(Editor's note: The author is a board member and co-founder of the North Bay Educational Foundation, which has sought to create a new charter school in Novato using the Core Knowledge approach to learning. The Novato Unified School District denied the foundation's charter petition in December).
By Robert Verhoeff
There seems to be some confusion about the recent story that ran in the Marin Independent Journal. I wish to set the record straight.
The headline “Novato charter school proponents say they are open to 'other options'” has been interpreted by some to mean that NBEF will not continue its quest to bring forward a Core Knowledge charter school. We are continuing on our original path, and are not currently looking at other options.
The IJ article noted that “After announcing a one-year delay for a proposed charter school in Novato, the founder of the North Bay Educational Foundation said the group might withdraw the proposal altogether if the school district considers changes to its educational approach.”
While NBEF has temporarily withdrawn its original proposal, we are not looking to withdraw our proposal altogether. My comment was part of a larger conversation in which I described the approach taken by the Moorpark School District (Riverside County) where they decided to make their entire district of elementary schools into schools of choice. What I had intended to impart was that if NUSD had moved toward a school of choice model like Moorpark’s, and offered multiple schools of choice, including magnet and/or charter schools, that (most importantly) addressed the varied educational needs of our families, we would not have needed to bring this petition forward.
The IJ article also noted that "The objective of the North Bay Educational Foundation was never in and of itself a charter school," founder Robert Verhoeff said. "If we can begin having respectful discussions with the stakeholders, then perhaps there are other options that could become available."
While I spoke these words, again, out of context, they do not represent what I hoped to communicate. This effort was not meant to force the district to have discussions, it was meant to open a Core Knowledge school of choice for interested families. Of course, we would welcome serious and substantive discussions with NUSD staff and trustees, as well as charter opponents, about the merits of a Core Knowledge charter school for families in Novato. Reasonable people have respectful discussions about important issues.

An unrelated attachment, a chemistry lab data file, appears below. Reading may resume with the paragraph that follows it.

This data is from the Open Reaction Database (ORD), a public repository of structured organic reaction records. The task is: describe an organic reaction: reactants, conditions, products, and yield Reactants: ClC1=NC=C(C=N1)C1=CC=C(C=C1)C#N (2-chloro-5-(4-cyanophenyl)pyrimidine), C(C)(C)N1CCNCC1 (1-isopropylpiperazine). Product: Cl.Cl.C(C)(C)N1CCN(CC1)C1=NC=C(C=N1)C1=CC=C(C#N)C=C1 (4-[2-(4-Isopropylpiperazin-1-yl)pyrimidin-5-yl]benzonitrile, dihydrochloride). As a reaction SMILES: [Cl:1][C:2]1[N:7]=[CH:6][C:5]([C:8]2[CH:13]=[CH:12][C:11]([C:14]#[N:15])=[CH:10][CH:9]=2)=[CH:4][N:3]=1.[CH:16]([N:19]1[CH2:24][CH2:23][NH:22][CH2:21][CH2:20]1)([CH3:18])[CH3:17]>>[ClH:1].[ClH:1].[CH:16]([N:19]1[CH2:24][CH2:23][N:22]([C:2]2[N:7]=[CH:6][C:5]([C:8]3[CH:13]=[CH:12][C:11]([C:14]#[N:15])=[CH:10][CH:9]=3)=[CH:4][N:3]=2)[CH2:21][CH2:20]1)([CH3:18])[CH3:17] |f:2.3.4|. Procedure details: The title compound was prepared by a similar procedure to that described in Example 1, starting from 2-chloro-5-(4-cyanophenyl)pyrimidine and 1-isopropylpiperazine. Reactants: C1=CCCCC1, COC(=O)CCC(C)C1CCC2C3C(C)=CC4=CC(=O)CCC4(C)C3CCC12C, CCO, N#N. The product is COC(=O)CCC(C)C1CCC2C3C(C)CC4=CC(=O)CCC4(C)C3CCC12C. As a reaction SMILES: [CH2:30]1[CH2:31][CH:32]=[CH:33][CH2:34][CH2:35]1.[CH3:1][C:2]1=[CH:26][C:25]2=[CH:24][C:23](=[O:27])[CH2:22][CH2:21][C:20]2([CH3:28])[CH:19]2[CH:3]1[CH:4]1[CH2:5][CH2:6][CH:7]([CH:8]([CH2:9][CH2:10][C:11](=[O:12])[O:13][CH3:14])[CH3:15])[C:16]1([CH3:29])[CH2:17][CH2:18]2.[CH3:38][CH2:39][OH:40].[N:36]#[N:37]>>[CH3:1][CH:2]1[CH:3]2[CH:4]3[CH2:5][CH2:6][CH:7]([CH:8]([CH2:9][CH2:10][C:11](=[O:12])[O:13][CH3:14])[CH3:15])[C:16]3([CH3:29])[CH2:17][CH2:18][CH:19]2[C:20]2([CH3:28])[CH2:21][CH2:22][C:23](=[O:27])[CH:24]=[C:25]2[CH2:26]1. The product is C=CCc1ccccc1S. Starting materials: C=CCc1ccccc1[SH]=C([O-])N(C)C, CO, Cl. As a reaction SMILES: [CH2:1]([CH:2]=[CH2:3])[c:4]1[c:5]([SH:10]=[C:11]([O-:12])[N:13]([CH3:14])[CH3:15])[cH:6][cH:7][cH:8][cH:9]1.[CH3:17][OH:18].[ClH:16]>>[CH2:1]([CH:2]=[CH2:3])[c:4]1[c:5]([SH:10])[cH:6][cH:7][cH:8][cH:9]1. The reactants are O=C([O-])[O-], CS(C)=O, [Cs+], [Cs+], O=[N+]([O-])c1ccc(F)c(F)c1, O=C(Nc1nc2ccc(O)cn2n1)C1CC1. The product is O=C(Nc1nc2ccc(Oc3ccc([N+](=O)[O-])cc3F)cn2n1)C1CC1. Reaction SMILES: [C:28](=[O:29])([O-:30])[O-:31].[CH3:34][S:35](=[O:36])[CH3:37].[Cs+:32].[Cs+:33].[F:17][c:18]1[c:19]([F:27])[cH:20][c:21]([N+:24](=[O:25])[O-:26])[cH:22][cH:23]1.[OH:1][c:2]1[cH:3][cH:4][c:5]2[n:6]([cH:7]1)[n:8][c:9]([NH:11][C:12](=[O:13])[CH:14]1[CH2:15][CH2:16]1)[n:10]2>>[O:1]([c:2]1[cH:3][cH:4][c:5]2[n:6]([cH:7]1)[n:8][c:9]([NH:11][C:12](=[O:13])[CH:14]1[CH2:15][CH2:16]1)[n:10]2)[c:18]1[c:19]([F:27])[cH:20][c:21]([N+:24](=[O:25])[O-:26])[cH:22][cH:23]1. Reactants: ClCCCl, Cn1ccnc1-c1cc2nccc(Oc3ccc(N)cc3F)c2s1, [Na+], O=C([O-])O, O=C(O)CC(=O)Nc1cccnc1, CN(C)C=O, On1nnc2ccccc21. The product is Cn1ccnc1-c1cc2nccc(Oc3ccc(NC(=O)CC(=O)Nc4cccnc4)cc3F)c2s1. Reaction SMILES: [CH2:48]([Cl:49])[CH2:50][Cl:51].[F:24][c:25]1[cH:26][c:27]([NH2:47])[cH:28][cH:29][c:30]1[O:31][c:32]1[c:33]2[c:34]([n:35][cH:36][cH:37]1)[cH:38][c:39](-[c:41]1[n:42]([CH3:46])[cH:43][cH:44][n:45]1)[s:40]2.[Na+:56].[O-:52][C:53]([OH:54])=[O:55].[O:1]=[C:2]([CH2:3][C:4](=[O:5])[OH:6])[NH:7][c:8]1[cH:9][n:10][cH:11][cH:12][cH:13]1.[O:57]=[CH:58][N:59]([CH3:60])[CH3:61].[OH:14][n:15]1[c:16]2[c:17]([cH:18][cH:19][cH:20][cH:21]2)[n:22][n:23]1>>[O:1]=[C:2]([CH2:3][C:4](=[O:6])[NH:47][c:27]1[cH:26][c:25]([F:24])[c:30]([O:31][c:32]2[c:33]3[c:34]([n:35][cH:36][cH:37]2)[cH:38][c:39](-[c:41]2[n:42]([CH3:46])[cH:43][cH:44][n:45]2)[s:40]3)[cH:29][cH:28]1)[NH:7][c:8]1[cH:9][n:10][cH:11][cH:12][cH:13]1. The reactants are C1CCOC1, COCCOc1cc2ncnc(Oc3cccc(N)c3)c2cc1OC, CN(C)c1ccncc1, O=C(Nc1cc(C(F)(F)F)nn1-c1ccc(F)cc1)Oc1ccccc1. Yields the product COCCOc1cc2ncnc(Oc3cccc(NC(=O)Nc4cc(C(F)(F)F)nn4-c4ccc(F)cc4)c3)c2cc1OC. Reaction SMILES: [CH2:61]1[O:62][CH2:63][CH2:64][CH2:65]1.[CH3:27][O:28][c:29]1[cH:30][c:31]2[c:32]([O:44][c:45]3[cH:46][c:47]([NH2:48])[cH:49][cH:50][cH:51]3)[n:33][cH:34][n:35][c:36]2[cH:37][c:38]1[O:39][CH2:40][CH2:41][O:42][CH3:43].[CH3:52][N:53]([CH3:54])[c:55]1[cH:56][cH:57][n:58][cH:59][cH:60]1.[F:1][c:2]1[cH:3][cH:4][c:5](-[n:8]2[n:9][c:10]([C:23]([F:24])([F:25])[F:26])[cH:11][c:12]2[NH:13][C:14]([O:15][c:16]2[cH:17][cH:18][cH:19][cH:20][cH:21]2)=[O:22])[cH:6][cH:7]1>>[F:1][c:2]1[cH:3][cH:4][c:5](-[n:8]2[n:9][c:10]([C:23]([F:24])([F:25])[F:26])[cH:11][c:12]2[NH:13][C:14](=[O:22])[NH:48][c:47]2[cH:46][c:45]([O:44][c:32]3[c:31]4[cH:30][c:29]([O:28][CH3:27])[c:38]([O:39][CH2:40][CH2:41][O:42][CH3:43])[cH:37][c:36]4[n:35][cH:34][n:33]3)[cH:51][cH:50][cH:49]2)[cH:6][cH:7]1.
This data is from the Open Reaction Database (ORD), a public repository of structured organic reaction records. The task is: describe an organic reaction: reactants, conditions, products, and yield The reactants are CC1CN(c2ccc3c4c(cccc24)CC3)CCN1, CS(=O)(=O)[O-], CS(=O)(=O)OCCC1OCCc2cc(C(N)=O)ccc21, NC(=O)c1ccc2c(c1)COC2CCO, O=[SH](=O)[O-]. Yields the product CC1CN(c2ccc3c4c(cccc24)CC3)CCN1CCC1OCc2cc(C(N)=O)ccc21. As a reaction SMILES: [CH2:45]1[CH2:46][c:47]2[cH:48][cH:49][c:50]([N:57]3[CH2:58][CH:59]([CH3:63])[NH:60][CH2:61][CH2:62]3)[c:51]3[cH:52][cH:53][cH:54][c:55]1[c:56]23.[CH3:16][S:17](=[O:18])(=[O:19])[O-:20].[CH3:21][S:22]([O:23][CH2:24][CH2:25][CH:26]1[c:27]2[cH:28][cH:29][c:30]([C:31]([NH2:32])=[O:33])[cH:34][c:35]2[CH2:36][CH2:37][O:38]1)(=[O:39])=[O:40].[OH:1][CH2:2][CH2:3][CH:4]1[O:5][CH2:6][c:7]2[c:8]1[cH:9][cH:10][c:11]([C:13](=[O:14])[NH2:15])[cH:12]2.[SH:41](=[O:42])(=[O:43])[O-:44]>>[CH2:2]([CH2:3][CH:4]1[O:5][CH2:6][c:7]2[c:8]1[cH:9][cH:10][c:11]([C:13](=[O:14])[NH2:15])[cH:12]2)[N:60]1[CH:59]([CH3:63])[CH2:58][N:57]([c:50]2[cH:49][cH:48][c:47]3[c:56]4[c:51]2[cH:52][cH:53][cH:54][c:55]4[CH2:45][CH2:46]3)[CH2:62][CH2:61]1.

Any discussion needs to center around how “our” education system addresses the wants of all parents and how “we” are going to work toward narrowing the achievement gap by lifting up the education of all children and insuring equal access to academic excellence. As long as NUSD believes that a “one size fits all” approach is adequate, NBEF will continue to seek an education alternative desired and supported by hundreds of parents.
To be clear, the current intent of North Bay Educational Foundation is to open a Core Knowledge charter school. While NBEF may consider pursuing additional opportunities in the future, until such time as alternatives exist that meet the needs of all families, NBEF is committed to petitioning for a Core Knowledge charter school.
Lastly, it was stated that “The group might also seek to implement Core Knowledge in existing schools.” I do not know exactly what I said to give this impression. Only NUSD could implement curriculum in one of their existing schools. That is not our intent, nor our role.
Dr. Cunningham attended our meeting last Tuesday. We hope this signals an openness on the part of NUSD to collaborate on the petition resubmission going forward. Likewise, our door remains open, as it has been since we first met with the district last June to begin working with them on this important initiative.
I hope this clarifies the intent and direction that NBEF is taking.